Expert Albert Maier recognized immediately: “That’s really good art!” It was really worth fighting for this “dreamlike” object – that’s what a dealer at “Bares für Rares” thought and rose after a first knockout. even entered the bidding war again.

“I’m thrilled!” Maier beamed about the porcelain butterfly woman. At the saleswoman Hella from North Rhine-Westphalia, the beautiful figure had led a dreary life without attention – and that for 70 years. First she was with her parents-in-law and then “I was allowed to dust her off,” Hella joked. For Maier, however, it was “really good art”.

The figure was drawn by “Goldscheider”: “One of the most famous European manufacturers of bronze, alabaster and ceramics,” explained Maier delightedly. And the author also has a well-known name. The dancer was designed by the Austrian sculptor and important Art Deco ceramist Josef Lorenzl in the 1920s.

The figure represents a well-known dancer from Vienna (Niddy Impekoven) and was produced until 1941, it was further learned. “The model series is also called ‘The Captive Bird’,” lectured Maier. “Or ‘butterfly’,” added the saleswoman. She had done her own research after discovering the mark on the bottom of the figure while dusting.

Maier agreed with the seller. The dancer’s cloak, in fact, resembles the “peacock eye” butterfly. The candidate’s desired price: 1,000 euros. Maier raised it to 1,300 to 1,600 euros “for the beautiful sculpture”. Lighter was flabbergasted: “And that for Tinnef!” he smiled and handed the dealer card to Hella and her granddaughter Jennifer.

“Very beautiful! And original!” dealer Thorsden Schlössner was the first to inspect the graceful lady. Esther Ollick immediately wanted to know from the saleswoman: “Why are you parting with such a beautiful figure?” Hella explained: “For more than 70 years it was a no-name in our house! Nobody knew what it was worth.” Retailer Elke Velten gave the starting signal and offered 500 euros for the little dancer. It didn’t stop there. Almost everyone bid. Thorsden Schlößner asked for a smooth 1,000 euros. At first, colleague Esther Ollick’s jaw dropped.

Then Julian Schmitz-Avila also contributed 1,200 euros, and now everyone in the room bid diligently. The highly coveted property had quickly overtaken the limits of expert estimates. There was still no end in sight. At 1,650 from Velten, colleague Schlößner had to admit: “It’s getting tight! I get off!”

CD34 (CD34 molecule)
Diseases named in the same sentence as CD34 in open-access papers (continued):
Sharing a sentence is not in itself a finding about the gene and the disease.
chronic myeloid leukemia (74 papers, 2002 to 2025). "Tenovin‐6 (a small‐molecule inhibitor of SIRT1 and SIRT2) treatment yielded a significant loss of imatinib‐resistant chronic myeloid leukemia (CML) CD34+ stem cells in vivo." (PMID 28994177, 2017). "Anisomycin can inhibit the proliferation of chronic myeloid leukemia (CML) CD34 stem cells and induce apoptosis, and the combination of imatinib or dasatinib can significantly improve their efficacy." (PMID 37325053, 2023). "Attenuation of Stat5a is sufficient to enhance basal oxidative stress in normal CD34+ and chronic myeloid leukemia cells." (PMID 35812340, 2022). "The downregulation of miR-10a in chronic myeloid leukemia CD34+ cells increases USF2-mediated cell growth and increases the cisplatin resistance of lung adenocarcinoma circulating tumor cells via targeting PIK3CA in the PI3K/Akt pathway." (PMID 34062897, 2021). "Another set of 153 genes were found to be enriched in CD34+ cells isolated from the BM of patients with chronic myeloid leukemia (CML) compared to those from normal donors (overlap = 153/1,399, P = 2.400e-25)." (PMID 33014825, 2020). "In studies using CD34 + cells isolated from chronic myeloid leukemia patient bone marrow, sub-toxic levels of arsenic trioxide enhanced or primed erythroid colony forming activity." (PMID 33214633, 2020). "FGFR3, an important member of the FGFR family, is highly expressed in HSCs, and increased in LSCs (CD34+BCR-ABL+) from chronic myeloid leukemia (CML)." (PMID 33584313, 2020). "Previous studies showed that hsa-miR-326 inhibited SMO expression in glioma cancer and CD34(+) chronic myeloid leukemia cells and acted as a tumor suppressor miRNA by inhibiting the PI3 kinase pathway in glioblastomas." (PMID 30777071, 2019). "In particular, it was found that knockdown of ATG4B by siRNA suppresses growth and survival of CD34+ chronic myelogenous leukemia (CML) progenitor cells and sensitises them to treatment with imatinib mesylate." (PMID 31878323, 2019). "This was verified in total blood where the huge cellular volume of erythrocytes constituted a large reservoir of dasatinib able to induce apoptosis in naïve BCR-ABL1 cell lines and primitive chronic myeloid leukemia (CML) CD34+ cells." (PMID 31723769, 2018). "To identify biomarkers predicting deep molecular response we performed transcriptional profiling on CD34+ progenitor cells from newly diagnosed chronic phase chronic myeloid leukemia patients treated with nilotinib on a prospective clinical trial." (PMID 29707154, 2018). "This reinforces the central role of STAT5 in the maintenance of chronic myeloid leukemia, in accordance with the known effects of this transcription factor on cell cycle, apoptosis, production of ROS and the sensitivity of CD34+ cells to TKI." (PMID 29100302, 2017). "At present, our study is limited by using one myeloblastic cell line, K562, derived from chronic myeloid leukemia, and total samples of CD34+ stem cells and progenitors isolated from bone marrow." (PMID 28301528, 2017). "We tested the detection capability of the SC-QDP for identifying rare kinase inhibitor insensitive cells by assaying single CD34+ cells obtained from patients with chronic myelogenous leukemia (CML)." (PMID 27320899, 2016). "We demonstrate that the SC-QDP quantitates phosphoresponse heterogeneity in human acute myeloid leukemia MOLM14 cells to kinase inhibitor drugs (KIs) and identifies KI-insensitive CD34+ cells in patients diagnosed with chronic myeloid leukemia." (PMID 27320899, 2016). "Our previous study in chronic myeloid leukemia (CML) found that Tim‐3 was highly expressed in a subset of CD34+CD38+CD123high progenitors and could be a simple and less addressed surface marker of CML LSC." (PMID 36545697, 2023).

But at 1,800 euros, Schlößner had changed his mind: “I’ll get back on board. It’s fun!” And so, in the end, Elke Velten and Thorsden Schlößner fought a neck-and-neck race for the enchanting butterfly woman from Vienna. The winner? In the end it was called Schlößner, who made the last bid with a whopping 2,100 euros.

“You fought hard for it!” Schmitz-Avila praised his colleague’s perseverance. Schlößner was over the moon about the “amazing” figure, which he “had never seen before in that robe”. “Very, very nice piece !“

A hip belt from the fashion label Chanel was presented as a further object of the program. According to Heide Rezepa-Zabel, the belt comes from the spring collection of 1993. The desired price was 500 to 600 euros. But the expert appraised the “oriental-looking belt” at 1,200 to 1,500 euros. Dealer Elke Velten paid 800 euros.

According to Albert Maier, two ornamental plates and a square vase including the cameo technique came from Villeroy

Unfortunately, the slot machine “Lord” from 1976 was no longer functional. “The RCD keeps popping out!” complained Detlev Kümmel. The seller wanted 50 euros. The expert estimated 50 to 100 euros, and dealer Esther Ollick also paid 200 euros.

A brooch made of 625 gold with pearls and rubies including a safety chain was from around 1900. The seller wanted between 100 and 200 euros. Expert Rezepa-Zabel estimated up to 300 euros. Dealer Elke Velten only paid 150 euros.

The designer lounger designed by the well-known steel furniture designer Marcel Breuer was newly developed by the Tecta company in the late 1970s. The desired price was 2,800 euros. Expert Kümmel valued it at up to 3,500 euros. In the end, dealer Julian Schmitz-Avila paid 1,700 euros.

This article was written by Natalie Cada

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